Early this week, an Administrative Law Judge (ALJ) concluded that the Mahindra Roxor off-road SUV, sold in the United States, infringes on the trade dress of Jeep vehicles, particularly the Jeep CJ. The judge has also recommended to the United States' International Trade Commission (ITC) a cease-and-desist order to prevent Mahindra from selling Roxors in the United States. Reacting to the report, an official spokesperson of the company said, "The ALJ concluded Mahindra's Roxor does not infringe on any of FCA's registered trademarks and does not dilute FCA's claimed Jeep Trade Dress. While the initial ruling concludes that the Roxor violates "Jeep Trade Dress," until this case, FCA had never defined what it believes to be the "Jeep Trade Dress" or identified it as a business asset in any filings (bankruptcy or otherwise)."
According to Fiat Chrysler Automobile (FCA), the Mahindra Roxor has used six key details of the Jeep Trade Dress. This include - 'Exterior Hood Latches', 'Rear Body Panels The Door-Cut Outs Run Above The Rocker Panel', a 'Boxy Body Shape With Flat Appearing Vertical Side' and 'The flat and round-edged hood that tapers towards the front', the 4.5-Slot Grille, and the 'Trapezoidal flared fenders that extend past the grille'.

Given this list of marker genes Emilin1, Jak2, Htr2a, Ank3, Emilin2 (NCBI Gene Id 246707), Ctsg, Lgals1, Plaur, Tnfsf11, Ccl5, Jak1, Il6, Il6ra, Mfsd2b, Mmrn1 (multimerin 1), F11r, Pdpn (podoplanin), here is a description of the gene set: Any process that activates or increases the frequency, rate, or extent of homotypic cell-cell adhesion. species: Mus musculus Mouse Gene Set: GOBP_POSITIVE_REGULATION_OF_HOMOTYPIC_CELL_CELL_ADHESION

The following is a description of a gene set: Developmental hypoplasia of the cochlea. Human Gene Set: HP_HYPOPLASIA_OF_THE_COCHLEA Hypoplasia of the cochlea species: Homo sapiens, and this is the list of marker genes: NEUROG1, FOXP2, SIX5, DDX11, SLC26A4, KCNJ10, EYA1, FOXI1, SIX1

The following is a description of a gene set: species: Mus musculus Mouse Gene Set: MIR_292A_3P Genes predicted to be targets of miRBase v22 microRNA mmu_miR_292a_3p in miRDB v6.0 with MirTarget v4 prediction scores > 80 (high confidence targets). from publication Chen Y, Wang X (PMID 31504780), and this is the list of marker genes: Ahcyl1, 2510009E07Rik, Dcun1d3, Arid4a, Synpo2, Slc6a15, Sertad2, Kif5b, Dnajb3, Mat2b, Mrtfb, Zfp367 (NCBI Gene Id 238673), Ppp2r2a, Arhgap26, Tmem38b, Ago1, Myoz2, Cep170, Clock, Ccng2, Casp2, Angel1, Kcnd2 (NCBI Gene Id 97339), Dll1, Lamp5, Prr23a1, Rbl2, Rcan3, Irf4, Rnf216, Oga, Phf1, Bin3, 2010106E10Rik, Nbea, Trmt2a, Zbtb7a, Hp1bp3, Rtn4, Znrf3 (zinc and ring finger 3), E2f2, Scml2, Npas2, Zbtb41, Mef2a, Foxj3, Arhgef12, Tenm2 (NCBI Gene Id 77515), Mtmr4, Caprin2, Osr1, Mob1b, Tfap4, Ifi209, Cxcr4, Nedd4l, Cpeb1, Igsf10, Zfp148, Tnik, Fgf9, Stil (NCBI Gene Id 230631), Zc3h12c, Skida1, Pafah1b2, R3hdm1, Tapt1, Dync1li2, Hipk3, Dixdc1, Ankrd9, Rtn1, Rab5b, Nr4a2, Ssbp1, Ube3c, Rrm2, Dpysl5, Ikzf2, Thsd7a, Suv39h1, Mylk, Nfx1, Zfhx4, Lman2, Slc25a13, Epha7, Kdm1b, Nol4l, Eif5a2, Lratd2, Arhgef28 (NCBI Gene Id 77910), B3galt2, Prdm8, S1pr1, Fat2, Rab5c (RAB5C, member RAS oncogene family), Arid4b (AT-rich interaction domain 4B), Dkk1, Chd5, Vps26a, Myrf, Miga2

The Mahindra spokesperson also said that FCA has not offered the CJ in the United States market for over thirty-five years and pointed out the none of the existing Roxor owners have bought the vehicle thinking it was an FCA/Jeep product. The company also pressed on the fact that unlike the Jeep vehicles, the Mahindra Roxor is an off-road only vehicle and costs under $16,000 (approx. ₹ 11.48 lakh). The Roxor is also based on the Mahindra Thar.
The report submitted by the ALJ will now be reviewed by the International Trade Commission (ITC), which will make the final decision on the matter. Commenting on the impending ITC review the spokesperson said, "Ultimately, the ALJ's opinion is only a recommendation, and we have asked the entire ITC to review it. The ITC has the discretion to either adopt the ALJ's opinion in whole or in part, rewrite parts of it, or completely reject it. Therefore, it is very important to wait for the ITC review to be finalized."
FCA has also filed counterclaim before the Eastern District Court of Michigan for permanently ceasing the sales of Roxor in the states, as well as disgorgement of any profits made by the Mahindra from sales of the off-roader. Commenting on this, the spokesperson added, "While there are reports of a cease and desist order with respect to the Roxor, no such order has been entered. Finally, it was Mahindra, not FCA, who commenced the legal action in the Federal District Court in Michigan. We did this in an attempt to enjoin the ITC action and assert injury claims to our business and reputation as a result of unfair and anticompetitive actions by Fiat Chrysler."